North Carolina's old state Capitol building reopens to public for first time in 15 months

RALEIGH, N.C. -- Here are the latest updates about COVID-19, the disease caused by the novel coronavirus, in North Carolina.

4:58 p.m.
The Lee County Government Health Department confirmed 44 cases since Mya 10 for a total of 6,072 residents who have tested positive for COVID-19.

There have been 79 deaths attributed to COVID-19 in Lee County. The latest death was a person hospitalized at Central Carolina Hospital in Sanford.

To register for the COVID-19 vaccine, people in Lee County may call (919) 842-5744 or to register in Spanish, (919) 718-4640 option 8.

4:20 p.m.
When Gov. Cooper lifted most of the state's mask mandate, it put the onus on businesses to decide and regulate mask requirements.

NCDHHS released the following statement to ABC11:

Businesses may choose to continue to require that their customers wear masks, particularly because it would be hard to know who is vaccinated and who is not. North Carolina does not have a vaccine passport. For people who get vaccinated at a state-supported provider, we will continue to work to make it is easy as possible for them to access their own vaccine record if they ask for it.

MORE: Target no longer requiring masks for fully vaccinated customers, workers | List of store policies

2 p.m.
President Joe Biden says the U.S. will share an additional 20 million doses of COVID-19 vaccines with the world in the coming six weeks. The move comes as domestic demand for shots drops and global disparities in distribution have grown more evident and will bring the total U.S. commitment to 80 million.

Biden said Monday from the White House that "we know America will never be fully safe until the pandemic that's raging globally is under control." The doses will come from existing U.S. production of Pfizer, Moderna or Johnson & Johnson vaccine stocks. The administration previously committed to share about 60 million doses of the AstraZeneca vaccine by the end of June.

1:30 p.m.
The head of the Centers for Disease Control and Prevention is defending the decision to ease mask-wearing guidance for fully vaccinated people, stressing that increasing political pressure had nothing to do with the abrupt shift in guidelines. CDC Director Rochelle Walensky told FOX News Sunday that she delivered the science as soon as it was available.

To date more than 156 million Americans, or more than 47% of the population, have received at least one dose of COVID-19 vaccine, and more than 121 million are fully vaccinated. Walensky cautioned that even with the new guidelines, it was still too early to declare victory, but added that she was cautiously optimistic about the pandemic.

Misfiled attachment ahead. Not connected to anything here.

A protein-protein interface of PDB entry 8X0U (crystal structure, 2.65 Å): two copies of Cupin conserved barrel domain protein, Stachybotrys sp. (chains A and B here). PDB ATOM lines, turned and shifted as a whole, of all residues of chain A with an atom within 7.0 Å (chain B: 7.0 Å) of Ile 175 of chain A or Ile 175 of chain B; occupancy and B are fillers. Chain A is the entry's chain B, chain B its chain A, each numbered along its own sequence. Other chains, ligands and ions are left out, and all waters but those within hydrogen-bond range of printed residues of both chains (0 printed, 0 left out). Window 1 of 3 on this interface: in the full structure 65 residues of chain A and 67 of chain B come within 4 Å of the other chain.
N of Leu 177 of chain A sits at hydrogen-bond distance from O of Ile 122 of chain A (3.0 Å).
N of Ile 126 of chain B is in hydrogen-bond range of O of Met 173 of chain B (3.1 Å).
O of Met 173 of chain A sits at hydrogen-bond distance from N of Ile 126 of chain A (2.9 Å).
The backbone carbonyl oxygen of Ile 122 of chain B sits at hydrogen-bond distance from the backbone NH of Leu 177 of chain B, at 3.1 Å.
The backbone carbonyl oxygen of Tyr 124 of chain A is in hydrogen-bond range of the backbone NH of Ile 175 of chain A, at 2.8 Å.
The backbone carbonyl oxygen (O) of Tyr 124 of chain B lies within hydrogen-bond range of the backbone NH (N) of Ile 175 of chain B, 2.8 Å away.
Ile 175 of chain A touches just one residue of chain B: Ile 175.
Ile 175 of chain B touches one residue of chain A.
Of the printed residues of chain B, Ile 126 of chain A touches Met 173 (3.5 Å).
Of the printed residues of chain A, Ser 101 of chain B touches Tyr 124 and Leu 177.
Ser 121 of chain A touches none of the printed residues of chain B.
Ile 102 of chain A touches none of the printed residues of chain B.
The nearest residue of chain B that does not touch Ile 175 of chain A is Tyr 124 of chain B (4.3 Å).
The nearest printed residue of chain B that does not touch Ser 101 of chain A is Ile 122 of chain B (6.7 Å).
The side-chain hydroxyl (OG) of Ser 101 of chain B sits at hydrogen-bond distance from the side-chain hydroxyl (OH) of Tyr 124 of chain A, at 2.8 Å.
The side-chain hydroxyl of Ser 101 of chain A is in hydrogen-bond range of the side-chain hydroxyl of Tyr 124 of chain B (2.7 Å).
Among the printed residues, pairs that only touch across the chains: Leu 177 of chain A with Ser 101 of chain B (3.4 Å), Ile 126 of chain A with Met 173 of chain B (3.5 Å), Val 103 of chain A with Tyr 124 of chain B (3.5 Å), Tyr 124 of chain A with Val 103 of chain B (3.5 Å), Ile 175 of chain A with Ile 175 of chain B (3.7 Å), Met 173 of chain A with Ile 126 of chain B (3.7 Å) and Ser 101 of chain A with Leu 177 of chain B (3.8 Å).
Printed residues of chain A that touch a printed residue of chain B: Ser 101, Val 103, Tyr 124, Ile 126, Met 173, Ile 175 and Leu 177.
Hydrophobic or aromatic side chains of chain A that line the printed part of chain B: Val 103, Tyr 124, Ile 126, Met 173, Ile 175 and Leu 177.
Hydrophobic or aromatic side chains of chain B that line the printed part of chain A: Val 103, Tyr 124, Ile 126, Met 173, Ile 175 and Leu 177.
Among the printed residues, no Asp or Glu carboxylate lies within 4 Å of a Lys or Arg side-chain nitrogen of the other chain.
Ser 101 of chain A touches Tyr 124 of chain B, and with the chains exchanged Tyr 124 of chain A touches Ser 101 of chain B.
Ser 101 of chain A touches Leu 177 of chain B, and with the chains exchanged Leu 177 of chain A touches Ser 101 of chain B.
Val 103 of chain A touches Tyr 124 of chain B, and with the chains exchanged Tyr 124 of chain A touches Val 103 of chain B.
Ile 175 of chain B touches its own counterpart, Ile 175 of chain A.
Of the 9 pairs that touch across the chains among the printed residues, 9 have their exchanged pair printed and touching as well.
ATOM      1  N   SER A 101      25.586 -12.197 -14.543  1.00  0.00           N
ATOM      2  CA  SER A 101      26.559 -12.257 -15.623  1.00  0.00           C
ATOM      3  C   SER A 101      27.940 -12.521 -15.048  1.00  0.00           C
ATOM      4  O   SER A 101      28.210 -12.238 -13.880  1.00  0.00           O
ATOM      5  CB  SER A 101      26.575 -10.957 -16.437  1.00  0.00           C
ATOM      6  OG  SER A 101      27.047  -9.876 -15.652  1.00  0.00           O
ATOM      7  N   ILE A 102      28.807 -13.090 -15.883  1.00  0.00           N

1 p.m.
The Treasury Department said Monday that 39 million families are set to receive monthly child payments beginning on July 15.

The payments are part of President Joe Biden's $1.9 trillion coronavirus relief package, which expanded the child tax credit for one year and made it possible to pre-pay the benefits on a monthly basis. Nearly 88% of children are set to receive the benefits without their parents needing to take any additional action.

12:30 p.m.
North Carolina Department of Health and Human Services released updated COVID-19 metrics.

The state said it added just 688 newly reported cases to the database--a positivity rate of 4.7%.

Just over 900 people remain hospitalized with the virus.

Click here to take a look at the numbers for yourself.

12:21 p.m.
The Halifax County Health Department reports 10 new cases since Friday for a total of 5,606 total COVID-19 cases. There have been 112 deaths countywide.

12 p.m.
People in Durham who planned to roll up their sleeves for COVID shots from the county health department have just three days to get it done this week.

Supply is not the issue, said deputy health director Kristen Patterson. In fact, she told ABC11, anybody and everybody is welcome to walk-in to get their vaccine--no appointment necessary.

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The vaccine site where many Durhamites are getting inoculated against COVID-19 now has shorter hours of operation.



"They can come in, either Monday, Wednesday or Friday," Patterson said.

In a statement, County health authorities cited the gas shortage as the reason for the reduced hours.

"We want to ensure that our nurses, other clinic staff, and guests are able to travel safely to and from our clinic," said Health Director Rod Jenkins. "Right now, gas shortages have impacted our clinic staff's ability to arrive and provide vaccinations, so we've made the decision to temporarily cut back on our clinic hours."